Breaking Down Goal-Directed Behaviour
When we speak about entities ‘wanting’ things, or having ‘goal-directed behaviour’, what do we mean?
Because most of the actors that we (my human readers and I) attentively interact frequently with are (presumably) computationally similar (to each other and to ourselves), it is easy for our abstractions to conflate phenomena which are in fact different, or to couple together impressions of phenomena which are in fact separable. On the occasions that we attentively observe dissimilar actors, we are often-enough ‘in the wild’ (i.e. looking in their ‘habitat’) that conflating—anthropomorphising—is sufficiently usefully predictive to get by, so these poor abstractions are insufficiently challenged.
Further, most of the people who in fact attentively observe a particular class of human-dissimilar actors (enough to perceive and understand the non-conflations) are focused domain experts about that particular class, and talk mainly to other domain experts about them. There are few venues in which it is useful to have unambiguous terminology here. Thus, the language we use to communicate our abstractions about goal-directed behaviour is prone to conflation and confusion even when some people have some of the right abstractions.
Here I aim to take steps to break down ‘goal-directed behaviour’ into a conceptual framework of computational abstractions for which I offer tentative terminology, and which helps me to better understand and describe analogies and disanalogies between various goal-directed systems. The overarching motivation is to better understand goal-directed behaviour, in the sense of being able to better predict its (especially counterfactual and off-distribution) implications, its arisal, and other properties. Hopefully it is clear why I consider this worthwhile.
In order to ground this discussion, I refer to a reasonably diverse menagerie of candidate goal-directed systems, including natural and artificial systems at various levels of organisation. Contemplation of this diverse collection was responsible for the ideation and refinement of the ideas and gives some confidence in the appropriateness of the abstractions.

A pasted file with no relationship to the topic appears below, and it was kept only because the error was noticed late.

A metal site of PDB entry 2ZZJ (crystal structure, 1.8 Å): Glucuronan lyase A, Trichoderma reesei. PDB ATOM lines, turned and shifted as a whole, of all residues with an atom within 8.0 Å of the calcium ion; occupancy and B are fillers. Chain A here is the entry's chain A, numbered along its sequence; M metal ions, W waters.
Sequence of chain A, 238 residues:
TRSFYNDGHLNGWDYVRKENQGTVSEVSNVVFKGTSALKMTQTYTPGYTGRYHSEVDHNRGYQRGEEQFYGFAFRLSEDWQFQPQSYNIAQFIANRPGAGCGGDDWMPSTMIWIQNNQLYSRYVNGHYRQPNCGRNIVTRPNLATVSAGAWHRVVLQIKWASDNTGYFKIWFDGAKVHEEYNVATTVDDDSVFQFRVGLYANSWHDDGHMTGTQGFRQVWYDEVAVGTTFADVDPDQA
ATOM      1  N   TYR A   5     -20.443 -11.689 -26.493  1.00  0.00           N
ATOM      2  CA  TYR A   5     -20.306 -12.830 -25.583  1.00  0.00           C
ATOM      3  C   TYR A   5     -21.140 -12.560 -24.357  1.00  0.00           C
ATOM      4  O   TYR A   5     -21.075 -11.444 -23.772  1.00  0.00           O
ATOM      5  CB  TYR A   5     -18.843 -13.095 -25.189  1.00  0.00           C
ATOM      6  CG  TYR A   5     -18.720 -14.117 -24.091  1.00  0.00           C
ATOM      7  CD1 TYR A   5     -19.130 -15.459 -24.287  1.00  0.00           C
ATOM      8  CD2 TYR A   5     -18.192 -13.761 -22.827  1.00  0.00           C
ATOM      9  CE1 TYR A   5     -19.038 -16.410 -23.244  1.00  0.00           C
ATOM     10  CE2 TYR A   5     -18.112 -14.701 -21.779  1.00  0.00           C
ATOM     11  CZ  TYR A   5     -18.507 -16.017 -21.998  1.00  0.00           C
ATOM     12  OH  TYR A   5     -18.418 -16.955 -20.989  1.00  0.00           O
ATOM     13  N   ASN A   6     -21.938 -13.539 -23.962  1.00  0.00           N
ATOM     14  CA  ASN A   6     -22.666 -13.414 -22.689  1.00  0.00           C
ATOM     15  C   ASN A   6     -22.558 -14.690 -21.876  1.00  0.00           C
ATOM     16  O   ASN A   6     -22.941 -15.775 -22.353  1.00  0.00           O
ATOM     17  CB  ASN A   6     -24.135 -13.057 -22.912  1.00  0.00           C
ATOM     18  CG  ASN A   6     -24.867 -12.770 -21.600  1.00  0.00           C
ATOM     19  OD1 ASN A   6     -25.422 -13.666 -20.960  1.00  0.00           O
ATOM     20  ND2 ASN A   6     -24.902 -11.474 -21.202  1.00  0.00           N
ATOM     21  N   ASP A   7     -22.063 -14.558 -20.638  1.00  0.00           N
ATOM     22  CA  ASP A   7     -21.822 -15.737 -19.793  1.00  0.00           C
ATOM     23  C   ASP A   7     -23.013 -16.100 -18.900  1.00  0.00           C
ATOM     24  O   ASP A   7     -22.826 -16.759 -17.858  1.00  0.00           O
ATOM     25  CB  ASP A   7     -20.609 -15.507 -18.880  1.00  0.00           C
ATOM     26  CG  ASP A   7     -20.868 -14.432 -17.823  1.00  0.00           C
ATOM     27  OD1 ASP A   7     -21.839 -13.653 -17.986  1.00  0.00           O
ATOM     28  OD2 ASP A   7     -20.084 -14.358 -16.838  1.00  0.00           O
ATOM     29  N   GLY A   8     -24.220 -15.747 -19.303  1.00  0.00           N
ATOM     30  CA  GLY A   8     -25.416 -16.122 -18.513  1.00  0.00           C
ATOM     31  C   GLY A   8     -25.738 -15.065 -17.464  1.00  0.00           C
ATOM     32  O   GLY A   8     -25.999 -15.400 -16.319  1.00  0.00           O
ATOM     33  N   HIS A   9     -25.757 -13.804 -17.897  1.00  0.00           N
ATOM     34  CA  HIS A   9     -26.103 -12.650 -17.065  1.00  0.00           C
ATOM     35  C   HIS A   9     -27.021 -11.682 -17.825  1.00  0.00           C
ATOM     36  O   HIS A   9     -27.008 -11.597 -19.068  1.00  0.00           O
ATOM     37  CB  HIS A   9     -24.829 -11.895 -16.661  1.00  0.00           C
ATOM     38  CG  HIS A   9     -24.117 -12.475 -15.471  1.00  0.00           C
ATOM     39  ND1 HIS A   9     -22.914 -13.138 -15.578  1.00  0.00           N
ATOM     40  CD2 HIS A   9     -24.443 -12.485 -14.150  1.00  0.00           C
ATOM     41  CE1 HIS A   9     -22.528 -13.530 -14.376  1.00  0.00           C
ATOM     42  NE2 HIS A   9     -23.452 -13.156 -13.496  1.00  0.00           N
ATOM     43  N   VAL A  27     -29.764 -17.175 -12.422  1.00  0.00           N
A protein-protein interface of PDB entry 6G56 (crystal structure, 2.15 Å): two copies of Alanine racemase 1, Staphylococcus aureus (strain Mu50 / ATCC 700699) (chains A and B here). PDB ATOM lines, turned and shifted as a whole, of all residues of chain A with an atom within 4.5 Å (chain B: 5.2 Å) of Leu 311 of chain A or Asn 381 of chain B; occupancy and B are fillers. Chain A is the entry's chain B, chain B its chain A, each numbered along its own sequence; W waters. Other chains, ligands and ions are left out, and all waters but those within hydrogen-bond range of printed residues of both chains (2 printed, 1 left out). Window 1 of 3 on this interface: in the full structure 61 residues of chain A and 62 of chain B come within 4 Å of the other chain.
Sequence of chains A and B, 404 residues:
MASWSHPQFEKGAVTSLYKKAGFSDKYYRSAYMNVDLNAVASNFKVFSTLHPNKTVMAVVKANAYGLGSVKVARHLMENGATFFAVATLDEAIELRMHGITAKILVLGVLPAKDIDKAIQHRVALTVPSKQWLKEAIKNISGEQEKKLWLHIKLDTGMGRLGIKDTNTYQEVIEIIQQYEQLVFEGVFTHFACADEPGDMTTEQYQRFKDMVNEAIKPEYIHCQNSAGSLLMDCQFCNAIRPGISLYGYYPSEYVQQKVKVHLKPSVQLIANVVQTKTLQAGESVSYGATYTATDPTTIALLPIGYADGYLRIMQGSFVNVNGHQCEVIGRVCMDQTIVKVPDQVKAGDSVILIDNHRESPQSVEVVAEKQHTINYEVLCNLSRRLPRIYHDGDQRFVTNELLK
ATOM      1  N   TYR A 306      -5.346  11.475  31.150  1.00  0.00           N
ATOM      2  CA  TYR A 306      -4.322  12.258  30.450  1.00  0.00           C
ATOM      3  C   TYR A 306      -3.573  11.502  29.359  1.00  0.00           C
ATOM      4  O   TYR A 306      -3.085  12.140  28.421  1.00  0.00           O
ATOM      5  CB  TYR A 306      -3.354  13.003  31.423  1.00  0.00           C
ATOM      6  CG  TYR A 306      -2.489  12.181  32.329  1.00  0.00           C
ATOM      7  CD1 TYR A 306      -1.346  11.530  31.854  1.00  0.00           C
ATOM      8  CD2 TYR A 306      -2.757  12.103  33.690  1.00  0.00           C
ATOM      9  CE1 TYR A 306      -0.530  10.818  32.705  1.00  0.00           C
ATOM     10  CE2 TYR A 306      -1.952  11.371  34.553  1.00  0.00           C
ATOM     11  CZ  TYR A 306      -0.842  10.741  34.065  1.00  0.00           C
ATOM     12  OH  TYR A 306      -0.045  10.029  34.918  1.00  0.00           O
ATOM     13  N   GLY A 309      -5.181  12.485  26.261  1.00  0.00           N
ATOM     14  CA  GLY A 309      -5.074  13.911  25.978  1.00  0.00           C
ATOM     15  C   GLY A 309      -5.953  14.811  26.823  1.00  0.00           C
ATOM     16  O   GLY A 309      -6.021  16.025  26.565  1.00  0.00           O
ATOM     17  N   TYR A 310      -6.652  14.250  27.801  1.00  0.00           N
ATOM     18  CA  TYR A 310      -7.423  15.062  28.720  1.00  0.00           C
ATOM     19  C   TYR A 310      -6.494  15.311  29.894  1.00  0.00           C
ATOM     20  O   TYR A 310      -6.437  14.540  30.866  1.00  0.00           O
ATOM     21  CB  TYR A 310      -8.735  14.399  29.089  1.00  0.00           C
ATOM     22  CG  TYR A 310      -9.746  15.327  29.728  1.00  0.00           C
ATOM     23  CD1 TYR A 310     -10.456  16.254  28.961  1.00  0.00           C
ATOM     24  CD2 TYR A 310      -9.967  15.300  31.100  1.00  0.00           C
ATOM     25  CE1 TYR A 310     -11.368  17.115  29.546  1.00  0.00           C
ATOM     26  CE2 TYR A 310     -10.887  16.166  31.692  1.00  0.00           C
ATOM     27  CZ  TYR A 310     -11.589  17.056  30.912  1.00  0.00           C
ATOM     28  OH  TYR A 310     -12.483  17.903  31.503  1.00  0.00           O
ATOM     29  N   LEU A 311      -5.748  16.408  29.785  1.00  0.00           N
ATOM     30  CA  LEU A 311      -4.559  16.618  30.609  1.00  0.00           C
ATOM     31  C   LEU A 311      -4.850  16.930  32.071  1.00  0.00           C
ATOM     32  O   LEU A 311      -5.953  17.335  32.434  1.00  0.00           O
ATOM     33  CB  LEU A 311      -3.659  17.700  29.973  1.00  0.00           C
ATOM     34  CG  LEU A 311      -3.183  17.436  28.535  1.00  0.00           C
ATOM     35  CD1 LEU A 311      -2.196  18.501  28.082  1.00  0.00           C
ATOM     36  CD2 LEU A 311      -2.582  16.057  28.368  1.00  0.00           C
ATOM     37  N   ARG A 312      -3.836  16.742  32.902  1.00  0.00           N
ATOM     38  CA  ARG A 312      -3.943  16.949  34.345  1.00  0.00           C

Different in the sense that, even if the observed surface phenomena are similar ‘in the wild’, their behaviour in different contexts might radically come apart; that is, a conflation is a poor predictor for out-of-distribution behaviour. ↩︎
Separable meaning that the absence of one or other piece is a meaningful, conceivable state of affairs, even if in practice they are almost always found composed together; that is, a coupled abstraction means if we have an impression of the one, we (perhaps incorrectly) assume presence of the other(s). ↩︎
That is, dissimilar from humans and from each other e.g. ants, genes, chess-engines, learning algorithms, corporations… ↩︎
If it is not clear why ‘in the wild’ (or ‘in the typical setting’) is important for the predictiveness of the anthropomorphism-heuristic, hopefully Deliberation and Reflexes and Where does Deliberation Come From? will clarify. In short, an actor fit for a particular setting can carry out ‘deliberate-looking’ behaviours without ‘deliberative machinery’, because the process which generated the actor provides enough (slow, gradual) ‘deliberation’ to locate such behaviours and bake them into ‘reflexes’. ↩︎
e.g. entomologists, ornithologists, AI researchers, business executives, economists… are not often in a room together, at least not mutually-knowingly in their capacity as said experts of their respective fields ↩︎
I attempt to avoid use of the term ‘agent’ as it is a very loaded term which carries many connotations. In fact it is unfortunately a perfect exemplary linguistic victim of the abstractive conflation and coupling phenomena I have described. (I think the recent reception of the Gato paper was confused in part as a consequence of this.) I substitute ‘actor’ and ‘controller’ more freely as less loaded terms. ↩︎